The interesting thing here is that VCR ownership hasn't fallen that much, it's just that DVD player ownership has caught up. Despite all the talk of the digital revolution, four in every five US households still have a VCR.
It's because the two don't really compete with each other - DVD players might be better for watching movies, but you still turn to the VCR when you need to record your favourite show. What I really want to know is how many household have made the switch to DVD or hard drive-based recorders. Annoyingly Nielsen hasn't included this in its survey results, which says to me the numbers must be negligible. Perhaps such devices are counted as DVD players.
I found a PDF on the Copy Protection Technical Working Group's website that says US DVD recorder penetration was 40 per cent in 2006, but that sounds a little high to me. If it was that high, I think Nielsen would have mentioned it. If DVD recorder penetration really is a 40 per cent in the US, that means at least 20 per cent of all households have a DVD recorder and a VCR.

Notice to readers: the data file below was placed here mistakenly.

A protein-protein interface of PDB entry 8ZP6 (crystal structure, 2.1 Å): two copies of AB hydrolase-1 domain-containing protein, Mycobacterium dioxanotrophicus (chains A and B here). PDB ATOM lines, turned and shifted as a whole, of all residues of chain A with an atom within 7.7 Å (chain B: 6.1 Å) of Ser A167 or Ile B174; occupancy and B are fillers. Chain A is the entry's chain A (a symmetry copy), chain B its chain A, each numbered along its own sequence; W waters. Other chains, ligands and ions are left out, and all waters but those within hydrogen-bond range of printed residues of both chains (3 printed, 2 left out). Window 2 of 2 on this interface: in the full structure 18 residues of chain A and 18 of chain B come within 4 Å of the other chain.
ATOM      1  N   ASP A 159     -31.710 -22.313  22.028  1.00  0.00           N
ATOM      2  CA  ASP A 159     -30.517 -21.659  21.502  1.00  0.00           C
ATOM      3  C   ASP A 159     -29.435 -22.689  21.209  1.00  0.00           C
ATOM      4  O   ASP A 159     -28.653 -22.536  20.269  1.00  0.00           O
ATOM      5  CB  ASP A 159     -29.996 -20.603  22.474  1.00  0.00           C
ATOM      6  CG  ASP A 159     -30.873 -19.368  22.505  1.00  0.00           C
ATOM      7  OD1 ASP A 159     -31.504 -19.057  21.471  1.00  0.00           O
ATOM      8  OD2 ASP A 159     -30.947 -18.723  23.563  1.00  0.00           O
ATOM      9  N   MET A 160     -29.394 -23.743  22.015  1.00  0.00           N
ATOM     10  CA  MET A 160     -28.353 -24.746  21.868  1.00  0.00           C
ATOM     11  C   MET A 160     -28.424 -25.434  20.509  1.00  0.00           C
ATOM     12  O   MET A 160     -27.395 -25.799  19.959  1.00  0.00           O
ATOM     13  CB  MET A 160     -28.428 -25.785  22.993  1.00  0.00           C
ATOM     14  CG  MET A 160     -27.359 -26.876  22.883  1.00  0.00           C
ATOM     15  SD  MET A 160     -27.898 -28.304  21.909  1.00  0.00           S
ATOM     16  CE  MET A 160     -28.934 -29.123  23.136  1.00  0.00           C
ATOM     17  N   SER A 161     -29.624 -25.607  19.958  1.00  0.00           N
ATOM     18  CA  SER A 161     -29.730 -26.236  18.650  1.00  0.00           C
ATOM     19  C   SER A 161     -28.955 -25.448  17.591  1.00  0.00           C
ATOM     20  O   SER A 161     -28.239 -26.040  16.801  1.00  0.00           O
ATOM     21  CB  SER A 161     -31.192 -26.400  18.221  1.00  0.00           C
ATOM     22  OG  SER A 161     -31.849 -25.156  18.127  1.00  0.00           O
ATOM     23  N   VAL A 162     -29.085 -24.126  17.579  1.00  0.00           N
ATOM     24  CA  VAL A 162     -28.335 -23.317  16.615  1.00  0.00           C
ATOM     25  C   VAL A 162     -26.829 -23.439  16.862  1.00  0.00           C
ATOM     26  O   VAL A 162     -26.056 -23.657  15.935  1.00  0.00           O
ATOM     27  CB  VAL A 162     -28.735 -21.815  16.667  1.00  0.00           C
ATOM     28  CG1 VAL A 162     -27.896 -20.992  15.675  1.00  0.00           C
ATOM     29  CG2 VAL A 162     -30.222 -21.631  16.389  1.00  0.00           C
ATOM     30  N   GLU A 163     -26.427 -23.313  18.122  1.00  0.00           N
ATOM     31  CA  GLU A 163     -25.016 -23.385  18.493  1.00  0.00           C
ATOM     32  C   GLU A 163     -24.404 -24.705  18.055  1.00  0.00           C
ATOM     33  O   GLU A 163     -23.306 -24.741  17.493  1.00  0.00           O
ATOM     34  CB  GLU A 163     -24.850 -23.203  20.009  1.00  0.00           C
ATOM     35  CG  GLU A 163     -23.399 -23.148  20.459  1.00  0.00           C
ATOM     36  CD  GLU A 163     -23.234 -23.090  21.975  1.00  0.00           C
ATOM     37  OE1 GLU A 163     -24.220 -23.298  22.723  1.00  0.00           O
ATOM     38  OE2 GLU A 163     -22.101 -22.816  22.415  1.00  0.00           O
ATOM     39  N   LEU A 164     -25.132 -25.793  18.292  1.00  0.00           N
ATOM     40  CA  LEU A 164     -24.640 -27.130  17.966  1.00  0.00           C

DVD recorders have been around for five years, so will they have reached 80 per cent penetration in another five years? I don't think so. The advantages of DVD players were obvious even to the non-tech savvy and there wasn't a format war to confuse the issue. The latest Nielsen report shows that most people are still happy with their VCR and I'd say the confusion of DVD and HDD recorders, PVRs, digital television and high definition means they're happy to sit on their VCRs for a little longer until the upgrade decision becomes idiot proof. If you're the tech-savvy type then the time is almost right to move to a HDD/DVD recorder - but the general public still has a long way to go and I'd say there's still life in the old VCR yet.